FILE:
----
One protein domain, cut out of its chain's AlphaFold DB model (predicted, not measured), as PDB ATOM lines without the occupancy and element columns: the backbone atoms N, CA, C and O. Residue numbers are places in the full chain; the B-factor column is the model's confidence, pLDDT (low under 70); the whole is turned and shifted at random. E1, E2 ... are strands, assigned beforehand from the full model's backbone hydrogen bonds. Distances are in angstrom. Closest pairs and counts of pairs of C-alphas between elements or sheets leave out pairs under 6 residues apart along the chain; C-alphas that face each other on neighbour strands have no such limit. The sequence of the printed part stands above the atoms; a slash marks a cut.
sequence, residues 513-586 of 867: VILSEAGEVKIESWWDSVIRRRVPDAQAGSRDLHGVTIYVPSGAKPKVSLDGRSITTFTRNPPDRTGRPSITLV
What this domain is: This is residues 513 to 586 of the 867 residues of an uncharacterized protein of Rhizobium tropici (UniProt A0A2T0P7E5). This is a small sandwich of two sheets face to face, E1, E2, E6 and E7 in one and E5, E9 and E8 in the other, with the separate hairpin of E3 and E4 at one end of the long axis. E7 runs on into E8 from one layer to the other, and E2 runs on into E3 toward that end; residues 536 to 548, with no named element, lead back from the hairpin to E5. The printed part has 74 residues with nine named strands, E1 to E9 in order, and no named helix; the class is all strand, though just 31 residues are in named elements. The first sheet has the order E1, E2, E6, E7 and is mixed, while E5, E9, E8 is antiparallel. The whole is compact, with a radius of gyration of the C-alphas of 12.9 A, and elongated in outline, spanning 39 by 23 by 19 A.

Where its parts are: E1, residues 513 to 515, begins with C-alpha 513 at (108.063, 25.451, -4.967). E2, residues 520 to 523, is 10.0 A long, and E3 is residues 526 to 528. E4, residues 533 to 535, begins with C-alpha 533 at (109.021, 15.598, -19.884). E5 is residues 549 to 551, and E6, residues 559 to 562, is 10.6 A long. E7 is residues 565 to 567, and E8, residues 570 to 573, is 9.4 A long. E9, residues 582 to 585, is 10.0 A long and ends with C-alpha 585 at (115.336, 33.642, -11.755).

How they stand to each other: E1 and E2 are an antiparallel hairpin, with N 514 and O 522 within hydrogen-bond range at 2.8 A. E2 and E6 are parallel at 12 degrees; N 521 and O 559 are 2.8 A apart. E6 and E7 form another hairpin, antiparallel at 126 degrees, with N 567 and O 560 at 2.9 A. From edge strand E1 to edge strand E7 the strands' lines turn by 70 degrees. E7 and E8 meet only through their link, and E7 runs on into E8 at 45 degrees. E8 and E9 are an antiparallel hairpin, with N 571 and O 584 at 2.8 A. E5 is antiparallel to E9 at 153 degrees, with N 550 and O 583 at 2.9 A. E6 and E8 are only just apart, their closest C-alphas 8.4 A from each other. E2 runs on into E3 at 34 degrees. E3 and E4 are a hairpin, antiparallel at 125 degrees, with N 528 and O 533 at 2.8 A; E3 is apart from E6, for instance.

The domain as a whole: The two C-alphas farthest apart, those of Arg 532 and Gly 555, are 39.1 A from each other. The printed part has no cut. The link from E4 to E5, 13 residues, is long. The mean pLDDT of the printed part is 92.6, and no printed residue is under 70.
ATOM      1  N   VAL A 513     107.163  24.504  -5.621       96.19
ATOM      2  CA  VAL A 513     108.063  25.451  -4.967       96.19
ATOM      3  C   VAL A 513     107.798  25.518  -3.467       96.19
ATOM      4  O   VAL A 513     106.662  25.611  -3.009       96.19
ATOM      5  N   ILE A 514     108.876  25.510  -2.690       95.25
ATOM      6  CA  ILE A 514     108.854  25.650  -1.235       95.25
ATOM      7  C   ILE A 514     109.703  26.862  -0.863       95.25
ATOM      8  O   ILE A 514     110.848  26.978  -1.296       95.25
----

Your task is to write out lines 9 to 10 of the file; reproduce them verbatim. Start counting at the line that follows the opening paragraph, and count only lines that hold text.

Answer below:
ATOM      4  O   VAL A 513     106.662  25.611  -3.009       96.19
ATOM      5  N   ILE A 514     108.876  25.510  -2.690       95.25